What Is Osteopathic Medicine, and How Does It Apply to Us?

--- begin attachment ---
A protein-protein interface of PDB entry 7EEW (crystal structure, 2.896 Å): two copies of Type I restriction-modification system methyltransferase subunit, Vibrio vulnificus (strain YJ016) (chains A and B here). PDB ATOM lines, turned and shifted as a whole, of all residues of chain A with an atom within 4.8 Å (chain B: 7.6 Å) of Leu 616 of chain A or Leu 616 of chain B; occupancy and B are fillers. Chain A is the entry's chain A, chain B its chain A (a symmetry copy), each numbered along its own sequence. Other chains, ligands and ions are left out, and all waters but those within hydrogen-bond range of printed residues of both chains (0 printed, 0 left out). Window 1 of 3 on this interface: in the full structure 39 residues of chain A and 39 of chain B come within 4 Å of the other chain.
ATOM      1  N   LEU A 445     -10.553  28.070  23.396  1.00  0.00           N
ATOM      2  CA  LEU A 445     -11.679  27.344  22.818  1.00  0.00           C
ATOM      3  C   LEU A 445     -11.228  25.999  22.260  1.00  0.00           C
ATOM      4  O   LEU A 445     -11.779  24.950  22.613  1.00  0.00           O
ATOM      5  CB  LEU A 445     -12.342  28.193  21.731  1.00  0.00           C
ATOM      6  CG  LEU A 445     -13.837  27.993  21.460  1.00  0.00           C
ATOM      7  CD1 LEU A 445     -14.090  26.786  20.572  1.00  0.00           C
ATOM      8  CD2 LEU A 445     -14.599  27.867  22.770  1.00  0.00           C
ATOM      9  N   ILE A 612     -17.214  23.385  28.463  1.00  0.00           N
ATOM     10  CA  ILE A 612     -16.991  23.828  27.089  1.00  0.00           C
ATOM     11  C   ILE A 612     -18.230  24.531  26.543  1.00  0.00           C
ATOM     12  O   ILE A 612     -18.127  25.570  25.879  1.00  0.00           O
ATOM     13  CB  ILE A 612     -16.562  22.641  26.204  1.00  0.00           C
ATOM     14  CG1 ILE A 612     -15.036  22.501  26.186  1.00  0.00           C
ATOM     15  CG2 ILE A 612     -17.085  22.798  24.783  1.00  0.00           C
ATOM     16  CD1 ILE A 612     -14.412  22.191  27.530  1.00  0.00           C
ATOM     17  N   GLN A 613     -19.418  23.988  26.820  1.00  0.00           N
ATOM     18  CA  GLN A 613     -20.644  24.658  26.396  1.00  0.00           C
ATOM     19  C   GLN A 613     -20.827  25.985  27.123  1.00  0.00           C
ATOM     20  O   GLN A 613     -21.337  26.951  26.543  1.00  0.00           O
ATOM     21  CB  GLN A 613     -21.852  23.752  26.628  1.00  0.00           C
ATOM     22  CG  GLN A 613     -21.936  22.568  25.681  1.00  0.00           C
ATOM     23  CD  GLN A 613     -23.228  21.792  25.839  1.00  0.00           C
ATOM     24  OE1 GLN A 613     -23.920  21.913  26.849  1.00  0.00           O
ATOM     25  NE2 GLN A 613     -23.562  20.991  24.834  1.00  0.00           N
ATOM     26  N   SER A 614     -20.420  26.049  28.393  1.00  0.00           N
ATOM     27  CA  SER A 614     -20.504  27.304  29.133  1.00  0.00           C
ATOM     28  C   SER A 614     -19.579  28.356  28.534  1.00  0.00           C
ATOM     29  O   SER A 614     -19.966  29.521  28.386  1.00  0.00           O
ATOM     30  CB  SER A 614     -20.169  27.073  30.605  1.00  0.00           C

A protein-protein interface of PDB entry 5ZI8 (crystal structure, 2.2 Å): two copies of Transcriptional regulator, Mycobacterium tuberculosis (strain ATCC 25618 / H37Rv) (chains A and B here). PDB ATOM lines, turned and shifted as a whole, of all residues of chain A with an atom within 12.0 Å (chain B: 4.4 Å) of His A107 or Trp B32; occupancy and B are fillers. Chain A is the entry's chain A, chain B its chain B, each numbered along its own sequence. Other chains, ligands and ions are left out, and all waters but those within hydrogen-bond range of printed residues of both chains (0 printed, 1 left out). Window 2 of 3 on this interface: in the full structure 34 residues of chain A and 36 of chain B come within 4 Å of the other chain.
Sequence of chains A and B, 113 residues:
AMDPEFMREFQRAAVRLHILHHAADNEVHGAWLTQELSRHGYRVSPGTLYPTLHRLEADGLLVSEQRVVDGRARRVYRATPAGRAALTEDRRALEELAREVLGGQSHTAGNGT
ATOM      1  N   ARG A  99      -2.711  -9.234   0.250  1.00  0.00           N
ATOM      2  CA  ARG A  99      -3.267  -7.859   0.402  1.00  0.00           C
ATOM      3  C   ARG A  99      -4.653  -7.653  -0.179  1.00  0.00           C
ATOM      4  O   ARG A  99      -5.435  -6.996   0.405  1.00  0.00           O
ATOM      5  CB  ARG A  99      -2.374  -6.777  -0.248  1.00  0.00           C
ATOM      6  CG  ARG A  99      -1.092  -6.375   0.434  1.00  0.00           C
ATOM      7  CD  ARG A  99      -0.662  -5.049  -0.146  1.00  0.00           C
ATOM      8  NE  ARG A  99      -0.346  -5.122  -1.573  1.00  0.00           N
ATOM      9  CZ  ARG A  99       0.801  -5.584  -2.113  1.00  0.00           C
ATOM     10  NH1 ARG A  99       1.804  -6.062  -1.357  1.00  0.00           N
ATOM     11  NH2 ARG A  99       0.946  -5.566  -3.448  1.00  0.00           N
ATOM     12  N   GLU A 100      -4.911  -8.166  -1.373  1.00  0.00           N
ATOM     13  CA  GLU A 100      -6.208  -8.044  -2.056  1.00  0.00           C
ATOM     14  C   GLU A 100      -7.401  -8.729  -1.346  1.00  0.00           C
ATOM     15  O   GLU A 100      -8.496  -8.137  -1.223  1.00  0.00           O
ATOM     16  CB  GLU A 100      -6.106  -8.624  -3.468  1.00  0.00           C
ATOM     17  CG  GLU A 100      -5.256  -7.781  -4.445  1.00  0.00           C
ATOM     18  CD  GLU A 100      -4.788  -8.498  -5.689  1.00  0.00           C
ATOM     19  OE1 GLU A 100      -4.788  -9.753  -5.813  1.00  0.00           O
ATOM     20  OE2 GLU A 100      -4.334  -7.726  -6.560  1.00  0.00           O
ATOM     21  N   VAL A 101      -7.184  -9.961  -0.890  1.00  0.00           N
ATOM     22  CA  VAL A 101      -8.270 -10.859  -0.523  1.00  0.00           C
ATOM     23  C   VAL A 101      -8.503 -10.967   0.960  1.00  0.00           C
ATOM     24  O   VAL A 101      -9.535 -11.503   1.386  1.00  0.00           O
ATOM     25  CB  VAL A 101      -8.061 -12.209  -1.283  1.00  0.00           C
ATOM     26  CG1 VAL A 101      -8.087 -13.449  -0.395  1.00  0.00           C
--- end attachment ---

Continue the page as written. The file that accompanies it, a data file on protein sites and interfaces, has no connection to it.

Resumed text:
Osteopathic medicine has taken on a gradual but definite greater popularity since the 1980s. At that time there were only 14 schools in the United States offering osteopathic medicine curriculum and less than 5,000 students. Now it has increased to 30 schools nationwide with 40 locations, and more than 23,000 students are at the schools. It is obviously a trend that’s on the rise, but not too many people really know and understand what osteopathic medicine is.The major difference between what we might term regular doctors and osteopathic doctors, or D.O., is that the latter often provide manual medicine therapies. This would include massage therapy and spinal manipulation as a part of the treatment. These doctors are fully trained and licensed, and have graduated from a U.S. osteopathic medical school. A doctor of medicine, or M.D., has graduated from a conventional medical school. Each upon graduation must complete residency training in their chosen specialties, and they are required to pass the same licensing examination.The basic principles of osteopathic medicine revolve around the unity of the body’s anatomy and physiology, or function of the body. It holds that the body possesses self-regulatory mechanisms, meaning that it can repair itself, and the body’s structure and function have a direct interrelationship. The criticism that it draws is similar to any alternative medicine, and that is that it does not always adhere to evidence-based medicine. It seems to have its greatest backing in its treatment of persistent lower back pain.Many Americans are still completely unaware that doctors of osteopathic medicine are licensed to practice medicine, and well over half were unaware that they can perform surgery, which they can. This despite the fact that it has been around for well over 100 years, and was based on the idea that health and healing can be accomplished with improved circulation through manipulation of the neck and spine.So what would be the advantages for a person to go to one of these doctors? First of all in order for a person to be able to put their full trust to a doctor who practices osteopathic medicine, it would help to be able to think a little bit “outside the box” as far as health care. They tend not to think of treating health issues with medications, but with therapies that many people might find hard to understand.Essentially they think of medicine in terms of the whole person. This involves helping patients develop lifestyles and attitudes that go farther than addressing their current ailments. They are much more into preventive medicine as opposed to many MDs. Because of their in-depth training in the musculoskeletal system, which includes muscles bones and nerves, they will use more of a hands-on approach to manipulating the body. This also is quite different from regular MDs who rarely touch the patient.By treating the body as a whole they have a better comprehension of how different areas of the body can actually affect one another. This is rather like the acupuncture treatments. It is all still quite new, but for those who are more inclined to preventive medicine instead of reactive medicine, it is something they should look into.